>See also: The growing cyber security threat to the UK education sector4 This further reinforces the need for organisations to improve their cybersecurity . The impact of cyber attacks has spurred the Government to act5 and bolster the sector s cyber security systems with a 21m investment, but the right steps must be taken to prevent data breaches altogether.
Criticisms of the NHS and the wider public sector have varied from not replacing old computer systems to not investing in protection from new threats . In the wake of WannaCry, the NHS has attempted to address this in signing a partnership between its digital arm and Microsoft, which will include updates and patches for all computers still using Windows XP. While updating infrastructure will help, more needs to be done to keep data truly safe . Updates and patches are not enough to cover the wide range of factors that cause breaches . One extremely important aspect of cybersecurity is training . If public sector organisations want to prevent attacks like ransomware, which are mostly caused by phishing, they need to ensure that staff have basic cyber-hygiene . This would mean knowing the basics of how to prevent a breach, how to spot potential attacks and taking responsibility for how they conduct themselves around data whether inside or outside of work, as well as understanding the implications of their actions on the organisation. >See also: The public sector and it s approach to the cyber threat landscape6 Despite numerous attacks on firms, this is something that is still neglected .
A recent survey7 of the FTSE 350, by the Government, showed that a shocking 68% of board members had not been trained to deal with cybersecurity incidents. Public sector firms are no exception . The consequences of staff not being cyber-literate is a leading cause of breaches in security, with recent research from CompTIA8 finding that 60% of UK businesses blame human error as a major contributor to security breaches . General carelessness and staff failing to follow policies are the primary contributors, which suggests the lack of knowledge and awareness amongst employees to protect data is a major concern across the board. The NHS therefore needs to expand its cybersecurity practices far beyond simple software updates and patches . It needs to train staff to ensure they can remain secure and avoid leaving data exposed . Organisations must ensure they have all the information to teach staff to stay vigilant against threats . Awareness and knowledge are the best tools to guard against malicious attacks. It is also vital that organisations hire certified IT and security staff to help regulate these processes .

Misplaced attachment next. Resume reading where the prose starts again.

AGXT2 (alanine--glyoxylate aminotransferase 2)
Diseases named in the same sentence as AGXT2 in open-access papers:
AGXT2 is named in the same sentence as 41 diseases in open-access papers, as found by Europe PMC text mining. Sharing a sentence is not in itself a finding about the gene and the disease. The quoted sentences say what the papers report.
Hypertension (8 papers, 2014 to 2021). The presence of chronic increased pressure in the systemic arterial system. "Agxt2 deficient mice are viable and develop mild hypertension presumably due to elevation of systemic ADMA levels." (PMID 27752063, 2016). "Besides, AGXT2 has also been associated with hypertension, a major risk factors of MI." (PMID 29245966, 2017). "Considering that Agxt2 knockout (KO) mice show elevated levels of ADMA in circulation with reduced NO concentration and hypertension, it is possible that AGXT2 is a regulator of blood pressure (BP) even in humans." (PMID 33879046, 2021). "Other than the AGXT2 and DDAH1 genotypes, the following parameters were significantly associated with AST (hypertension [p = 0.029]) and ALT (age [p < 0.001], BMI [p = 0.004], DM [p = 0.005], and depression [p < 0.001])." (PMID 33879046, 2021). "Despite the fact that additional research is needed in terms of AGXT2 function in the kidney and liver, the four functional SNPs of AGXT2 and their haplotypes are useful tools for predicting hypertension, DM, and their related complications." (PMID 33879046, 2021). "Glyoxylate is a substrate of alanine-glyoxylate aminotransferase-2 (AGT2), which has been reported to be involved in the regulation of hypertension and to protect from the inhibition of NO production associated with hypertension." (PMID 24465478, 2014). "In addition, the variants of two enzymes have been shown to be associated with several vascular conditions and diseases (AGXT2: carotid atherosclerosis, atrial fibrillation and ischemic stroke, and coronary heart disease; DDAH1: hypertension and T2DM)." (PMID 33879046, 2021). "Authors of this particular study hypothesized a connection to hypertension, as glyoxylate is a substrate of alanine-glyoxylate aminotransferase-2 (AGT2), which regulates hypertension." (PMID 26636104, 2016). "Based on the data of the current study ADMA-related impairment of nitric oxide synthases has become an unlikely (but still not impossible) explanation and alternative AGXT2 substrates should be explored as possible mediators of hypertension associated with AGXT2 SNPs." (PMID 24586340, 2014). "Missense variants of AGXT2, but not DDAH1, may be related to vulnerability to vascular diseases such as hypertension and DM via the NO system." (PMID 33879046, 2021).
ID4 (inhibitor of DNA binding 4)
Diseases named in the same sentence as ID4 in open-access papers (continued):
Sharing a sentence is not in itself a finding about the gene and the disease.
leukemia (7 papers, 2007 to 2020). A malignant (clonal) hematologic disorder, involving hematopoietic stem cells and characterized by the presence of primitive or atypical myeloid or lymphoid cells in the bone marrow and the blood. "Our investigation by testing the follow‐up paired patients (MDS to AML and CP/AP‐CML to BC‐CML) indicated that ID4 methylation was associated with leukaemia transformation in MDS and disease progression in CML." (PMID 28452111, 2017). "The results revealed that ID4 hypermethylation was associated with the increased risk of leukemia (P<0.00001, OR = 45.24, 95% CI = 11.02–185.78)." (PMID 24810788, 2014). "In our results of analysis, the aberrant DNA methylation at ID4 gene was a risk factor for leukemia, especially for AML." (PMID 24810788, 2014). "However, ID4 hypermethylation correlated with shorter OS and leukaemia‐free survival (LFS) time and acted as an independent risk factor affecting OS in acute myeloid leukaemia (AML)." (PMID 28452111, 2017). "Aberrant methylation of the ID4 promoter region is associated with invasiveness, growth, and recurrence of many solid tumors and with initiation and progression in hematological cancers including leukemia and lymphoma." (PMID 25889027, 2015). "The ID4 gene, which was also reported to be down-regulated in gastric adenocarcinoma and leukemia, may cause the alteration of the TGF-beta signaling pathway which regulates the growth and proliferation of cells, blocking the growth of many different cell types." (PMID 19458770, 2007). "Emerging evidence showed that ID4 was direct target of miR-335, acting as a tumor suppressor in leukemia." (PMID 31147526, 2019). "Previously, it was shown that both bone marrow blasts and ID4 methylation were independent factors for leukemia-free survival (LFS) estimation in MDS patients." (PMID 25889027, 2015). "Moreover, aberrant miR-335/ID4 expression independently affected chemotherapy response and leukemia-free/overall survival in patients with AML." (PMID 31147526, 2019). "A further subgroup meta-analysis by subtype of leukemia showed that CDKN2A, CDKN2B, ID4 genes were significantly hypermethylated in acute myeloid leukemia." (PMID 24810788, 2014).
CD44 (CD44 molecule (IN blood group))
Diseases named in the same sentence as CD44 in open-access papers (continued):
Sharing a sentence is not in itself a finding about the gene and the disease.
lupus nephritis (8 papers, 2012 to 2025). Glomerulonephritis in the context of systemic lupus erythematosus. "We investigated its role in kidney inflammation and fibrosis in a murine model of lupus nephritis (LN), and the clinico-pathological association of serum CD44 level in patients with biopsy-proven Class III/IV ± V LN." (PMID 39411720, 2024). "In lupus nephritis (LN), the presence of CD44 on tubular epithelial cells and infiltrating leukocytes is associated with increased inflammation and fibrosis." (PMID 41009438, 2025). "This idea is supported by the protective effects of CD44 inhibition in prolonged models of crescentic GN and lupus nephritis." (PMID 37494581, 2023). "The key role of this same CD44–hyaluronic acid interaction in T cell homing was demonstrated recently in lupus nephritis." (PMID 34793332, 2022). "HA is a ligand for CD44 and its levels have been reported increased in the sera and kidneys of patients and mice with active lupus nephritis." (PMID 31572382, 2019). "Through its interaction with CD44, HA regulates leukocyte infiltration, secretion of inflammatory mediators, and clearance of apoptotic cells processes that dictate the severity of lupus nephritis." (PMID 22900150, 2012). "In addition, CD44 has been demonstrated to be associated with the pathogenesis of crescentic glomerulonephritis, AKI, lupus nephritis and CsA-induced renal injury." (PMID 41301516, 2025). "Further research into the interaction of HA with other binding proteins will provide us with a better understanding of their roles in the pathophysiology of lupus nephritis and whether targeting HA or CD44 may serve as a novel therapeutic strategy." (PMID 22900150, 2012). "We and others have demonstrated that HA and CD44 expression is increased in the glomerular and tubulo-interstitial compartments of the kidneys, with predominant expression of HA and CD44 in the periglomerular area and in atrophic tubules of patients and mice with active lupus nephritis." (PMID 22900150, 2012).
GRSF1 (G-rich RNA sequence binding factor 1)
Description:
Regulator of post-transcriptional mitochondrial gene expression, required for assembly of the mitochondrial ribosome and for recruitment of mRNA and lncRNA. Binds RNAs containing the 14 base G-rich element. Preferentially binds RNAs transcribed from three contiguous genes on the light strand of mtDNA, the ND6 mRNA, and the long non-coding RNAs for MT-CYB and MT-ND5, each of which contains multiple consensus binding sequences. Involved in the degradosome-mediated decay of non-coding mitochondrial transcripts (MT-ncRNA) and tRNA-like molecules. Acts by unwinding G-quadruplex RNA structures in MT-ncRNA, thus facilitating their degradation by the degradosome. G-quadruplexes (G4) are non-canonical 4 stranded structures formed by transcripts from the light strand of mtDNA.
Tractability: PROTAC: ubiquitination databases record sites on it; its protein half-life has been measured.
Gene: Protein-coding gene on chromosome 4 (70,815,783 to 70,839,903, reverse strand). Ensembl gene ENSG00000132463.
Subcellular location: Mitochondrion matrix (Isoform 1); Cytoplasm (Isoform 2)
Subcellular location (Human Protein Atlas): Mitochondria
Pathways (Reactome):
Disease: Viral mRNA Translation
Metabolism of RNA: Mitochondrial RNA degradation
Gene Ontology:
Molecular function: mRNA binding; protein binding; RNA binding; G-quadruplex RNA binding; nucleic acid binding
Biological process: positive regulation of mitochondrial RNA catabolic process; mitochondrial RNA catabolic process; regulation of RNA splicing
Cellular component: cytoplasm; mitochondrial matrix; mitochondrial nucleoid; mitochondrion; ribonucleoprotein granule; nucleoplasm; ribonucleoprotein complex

The value of certified staff is clear to see, due to their up-to-date and versatile knowledge of systems, current and emerging technologies . The fact that a CompTIA report reveals that 89%9 of organisations believed that IT-certified individuals were more efficient than non-IT-certified individuals in similar job roles is a testament to their worth to any organisation. >See also: 7 cyber security threats to SMEs and how to secure against them10
The need for cyber security training must involve the entire IT team . It starts with the help desk and technical support personnel, the first line of defence against cyber threats . It extends to the cybersecurity analyst, who uses data analytics to identify potential risks and vulnerabilities so that resources can be allocated where they are most needed before an intrusion happens. While many organisations in the public sector are going in the right direction, more needs to be done to tackle cyber attacks and prevent breaches . Patching the network is not enough . The NHS needs to set an example by making sure that staff are cyber security trained and that IT staff are certified to demonstrate their capabilities . It is imperative that the public sector improves its cybersecurity to prevent attacks like WannaCry ever happening again.
- ^ 300,000 computers globally (www.telegraph.co.uk)
- ^ 16 health service organisations (edition.cnn.com)
- ^ 17m or 4% (www.bbc.co.uk)
- ^ The growing cyber security threat to the UK education sector (www.information-age.com)
- ^ spurred the Government to act (healthcare.governmentcomputing.com)
- ^ The public sector and it s approach to the cyber threat landscape (www.information-age.com)
- ^ survey (www.gov.uk)
- ^ research from CompTIA (www.comptia.org)
- ^ 89% (certification.comptia.org)
- ^ 7 cyber security threats to SMEs and how to secure against them (www.information-age.com)
- ^ CompTIA (www.comptia.org)